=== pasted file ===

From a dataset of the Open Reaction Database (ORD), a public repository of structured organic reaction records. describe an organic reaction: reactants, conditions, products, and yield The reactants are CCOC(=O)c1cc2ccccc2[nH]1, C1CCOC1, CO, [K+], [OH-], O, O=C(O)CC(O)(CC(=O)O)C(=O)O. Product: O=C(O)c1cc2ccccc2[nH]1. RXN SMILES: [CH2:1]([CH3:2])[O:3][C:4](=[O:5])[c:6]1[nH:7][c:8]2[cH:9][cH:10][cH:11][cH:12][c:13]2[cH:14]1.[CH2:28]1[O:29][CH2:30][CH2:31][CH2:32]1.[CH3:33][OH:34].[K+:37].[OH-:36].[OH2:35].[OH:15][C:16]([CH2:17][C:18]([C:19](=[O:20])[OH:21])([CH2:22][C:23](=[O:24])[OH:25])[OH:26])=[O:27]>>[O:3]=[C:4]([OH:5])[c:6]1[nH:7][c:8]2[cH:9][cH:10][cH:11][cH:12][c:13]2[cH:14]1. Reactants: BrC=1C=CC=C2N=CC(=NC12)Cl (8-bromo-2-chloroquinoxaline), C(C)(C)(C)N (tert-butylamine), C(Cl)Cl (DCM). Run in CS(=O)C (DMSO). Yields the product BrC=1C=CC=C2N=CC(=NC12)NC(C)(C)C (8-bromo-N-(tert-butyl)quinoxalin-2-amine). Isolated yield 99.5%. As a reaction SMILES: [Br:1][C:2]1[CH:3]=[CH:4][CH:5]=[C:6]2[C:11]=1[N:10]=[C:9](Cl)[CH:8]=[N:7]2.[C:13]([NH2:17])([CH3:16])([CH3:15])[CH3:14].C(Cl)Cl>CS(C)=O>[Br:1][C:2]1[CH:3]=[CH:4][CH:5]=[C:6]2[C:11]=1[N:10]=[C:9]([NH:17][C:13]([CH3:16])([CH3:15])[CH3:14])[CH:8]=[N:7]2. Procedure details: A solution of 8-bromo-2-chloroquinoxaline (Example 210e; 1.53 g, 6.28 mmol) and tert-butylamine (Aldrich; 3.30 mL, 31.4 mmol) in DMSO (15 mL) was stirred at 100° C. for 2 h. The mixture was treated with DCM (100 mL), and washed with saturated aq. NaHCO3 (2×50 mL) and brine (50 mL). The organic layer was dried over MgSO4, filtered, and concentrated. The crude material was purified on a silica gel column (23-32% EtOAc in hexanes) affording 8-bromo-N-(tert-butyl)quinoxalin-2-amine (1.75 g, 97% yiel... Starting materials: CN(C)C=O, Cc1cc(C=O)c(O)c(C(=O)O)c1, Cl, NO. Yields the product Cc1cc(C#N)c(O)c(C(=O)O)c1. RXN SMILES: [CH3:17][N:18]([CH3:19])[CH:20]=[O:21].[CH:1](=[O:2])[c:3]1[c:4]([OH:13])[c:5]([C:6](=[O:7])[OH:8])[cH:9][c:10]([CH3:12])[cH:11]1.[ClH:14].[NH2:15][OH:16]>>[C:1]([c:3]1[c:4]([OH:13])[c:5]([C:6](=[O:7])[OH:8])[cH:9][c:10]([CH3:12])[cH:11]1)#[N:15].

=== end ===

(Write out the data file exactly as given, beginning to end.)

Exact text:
From a dataset of the Open Reaction Database (ORD), a public repository of structured organic reaction records. describe an organic reaction: reactants, conditions, products, and yield The reactants are CCOC(=O)c1cc2ccccc2[nH]1, C1CCOC1, CO, [K+], [OH-], O, O=C(O)CC(O)(CC(=O)O)C(=O)O. Product: O=C(O)c1cc2ccccc2[nH]1. RXN SMILES: [CH2:1]([CH3:2])[O:3][C:4](=[O:5])[c:6]1[nH:7][c:8]2[cH:9][cH:10][cH:11][cH:12][c:13]2[cH:14]1.[CH2:28]1[O:29][CH2:30][CH2:31][CH2:32]1.[CH3:33][OH:34].[K+:37].[OH-:36].[OH2:35].[OH:15][C:16]([CH2:17][C:18]([C:19](=[O:20])[OH:21])([CH2:22][C:23](=[O:24])[OH:25])[OH:26])=[O:27]>>[O:3]=[C:4]([OH:5])[c:6]1[nH:7][c:8]2[cH:9][cH:10][cH:11][cH:12][c:13]2[cH:14]1. Reactants: BrC=1C=CC=C2N=CC(=NC12)Cl (8-bromo-2-chloroquinoxaline), C(C)(C)(C)N (tert-butylamine), C(Cl)Cl (DCM). Run in CS(=O)C (DMSO). Yields the product BrC=1C=CC=C2N=CC(=NC12)NC(C)(C)C (8-bromo-N-(tert-butyl)quinoxalin-2-amine). Isolated yield 99.5%. As a reaction SMILES: [Br:1][C:2]1[CH:3]=[CH:4][CH:5]=[C:6]2[C:11]=1[N:10]=[C:9](Cl)[CH:8]=[N:7]2.[C:13]([NH2:17])([CH3:16])([CH3:15])[CH3:14].C(Cl)Cl>CS(C)=O>[Br:1][C:2]1[CH:3]=[CH:4][CH:5]=[C:6]2[C:11]=1[N:10]=[C:9]([NH:17][C:13]([CH3:16])([CH3:15])[CH3:14])[CH:8]=[N:7]2. Procedure details: A solution of 8-bromo-2-chloroquinoxaline (Example 210e; 1.53 g, 6.28 mmol) and tert-butylamine (Aldrich; 3.30 mL, 31.4 mmol) in DMSO (15 mL) was stirred at 100° C. for 2 h. The mixture was treated with DCM (100 mL), and washed with saturated aq. NaHCO3 (2×50 mL) and brine (50 mL). The organic layer was dried over MgSO4, filtered, and concentrated. The crude material was purified on a silica gel column (23-32% EtOAc in hexanes) affording 8-bromo-N-(tert-butyl)quinoxalin-2-amine (1.75 g, 97% yiel... Starting materials: CN(C)C=O, Cc1cc(C=O)c(O)c(C(=O)O)c1, Cl, NO. Yields the product Cc1cc(C#N)c(O)c(C(=O)O)c1. RXN SMILES: [CH3:17][N:18]([CH3:19])[CH:20]=[O:21].[CH:1](=[O:2])[c:3]1[c:4]([OH:13])[c:5]([C:6](=[O:7])[OH:8])[cH:9][c:10]([CH3:12])[cH:11]1.[ClH:14].[NH2:15][OH:16]>>[C:1]([c:3]1[c:4]([OH:13])[c:5]([C:6](=[O:7])[OH:8])[cH:9][c:10]([CH3:12])[cH:11]1)#[N:15].